“In 1948 at the Rath 1798 commemoration in Rathangan, I was there and he gave a speech in Irish. I was only young and was taken by the magic of the place,” she adds.

At the age of 85, Col Broy passed away in January 1972 after suffering a heart attack several months earlier. Áine had given up her job to look after him. He was a fit strong man up until his illness.

“He was into the high jump, running and athletics. I think he may have done a bit of boxing. He loved watching Kildare play and always followed the matches. We met Larry Stanley, a famous footballer at that time. He always bought the Leinster Leader to keep up with all the news from home,” says Aine.

He was also involved in the committee that erected the John Devoy memorial at Kill/Johnstown.

The Hollywood Blockbuster

In 1994, Aine heard about Neil Jordan’s Michael Collins film.

“I contacted Neil and I said ‘I am interested to see what you are going to say about my father’. I met him and got to go on set. He said he couldn’t show me the script because Warner Brothers said it was all finished.”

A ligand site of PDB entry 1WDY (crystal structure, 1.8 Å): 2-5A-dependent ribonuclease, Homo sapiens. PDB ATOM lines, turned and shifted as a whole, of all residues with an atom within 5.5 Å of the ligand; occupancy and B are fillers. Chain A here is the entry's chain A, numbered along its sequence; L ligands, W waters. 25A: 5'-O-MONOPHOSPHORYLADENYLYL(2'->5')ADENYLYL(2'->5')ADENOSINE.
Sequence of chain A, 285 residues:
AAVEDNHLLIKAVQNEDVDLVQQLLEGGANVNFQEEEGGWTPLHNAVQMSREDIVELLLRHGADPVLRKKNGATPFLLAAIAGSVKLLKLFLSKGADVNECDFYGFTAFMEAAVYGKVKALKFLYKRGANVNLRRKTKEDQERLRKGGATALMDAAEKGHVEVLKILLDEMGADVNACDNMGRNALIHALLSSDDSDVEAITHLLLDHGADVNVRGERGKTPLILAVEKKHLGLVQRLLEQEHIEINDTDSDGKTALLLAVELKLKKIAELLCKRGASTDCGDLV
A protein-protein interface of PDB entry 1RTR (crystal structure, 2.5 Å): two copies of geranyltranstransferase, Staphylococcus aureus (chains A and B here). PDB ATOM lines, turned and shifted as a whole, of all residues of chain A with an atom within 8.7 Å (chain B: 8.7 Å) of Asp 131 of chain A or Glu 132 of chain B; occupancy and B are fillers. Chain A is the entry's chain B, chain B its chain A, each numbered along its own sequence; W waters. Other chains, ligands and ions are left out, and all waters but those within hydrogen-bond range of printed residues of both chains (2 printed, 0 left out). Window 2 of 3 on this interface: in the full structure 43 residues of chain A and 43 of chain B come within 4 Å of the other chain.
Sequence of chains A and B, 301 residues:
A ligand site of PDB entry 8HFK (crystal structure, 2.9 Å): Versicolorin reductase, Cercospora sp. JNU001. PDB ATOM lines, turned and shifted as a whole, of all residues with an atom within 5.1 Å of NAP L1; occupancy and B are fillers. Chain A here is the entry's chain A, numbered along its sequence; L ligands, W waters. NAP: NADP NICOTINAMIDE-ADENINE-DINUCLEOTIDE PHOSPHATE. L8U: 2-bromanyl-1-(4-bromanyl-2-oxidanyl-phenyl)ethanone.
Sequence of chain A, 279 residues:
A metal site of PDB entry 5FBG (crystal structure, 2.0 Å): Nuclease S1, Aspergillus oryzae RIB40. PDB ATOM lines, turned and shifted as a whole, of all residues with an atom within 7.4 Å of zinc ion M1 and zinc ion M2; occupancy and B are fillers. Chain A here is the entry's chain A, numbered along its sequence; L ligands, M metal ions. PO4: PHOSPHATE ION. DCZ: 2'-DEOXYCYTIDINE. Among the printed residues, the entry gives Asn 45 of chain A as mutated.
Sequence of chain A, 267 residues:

Áine was struck by Stephen Rea’s portrayal of her father when she saw both him and Liam Neeson during filming at Marshes library.

“He introduced me to Stephen, who played my father. Any time I met him after that, he called me ‘my daughter’.”

Áine was impressed with the final product, which she emphasises was not supposed to be a documentary and acknowledges certain things had to be altered for it to work. The Ned Broy character was an amalgamation of three people and Broy survived in real life. The Secret Room break-in was at Brunswick Street and not Dublin Castle.

She tells how Rea went to Rathangan and Ballinure when researching his part. Seamus Cullen points out the film was pivotal in bringing Col Broy’s name to the fore.

Áine is planning to complete a book about her father and is thrilled with the prospect of the Coolegagen monument being put in place. Sitting amongst the many papers, files and notes, she wishes her dad was here today to answer the many questions she still ponders about his espionage days.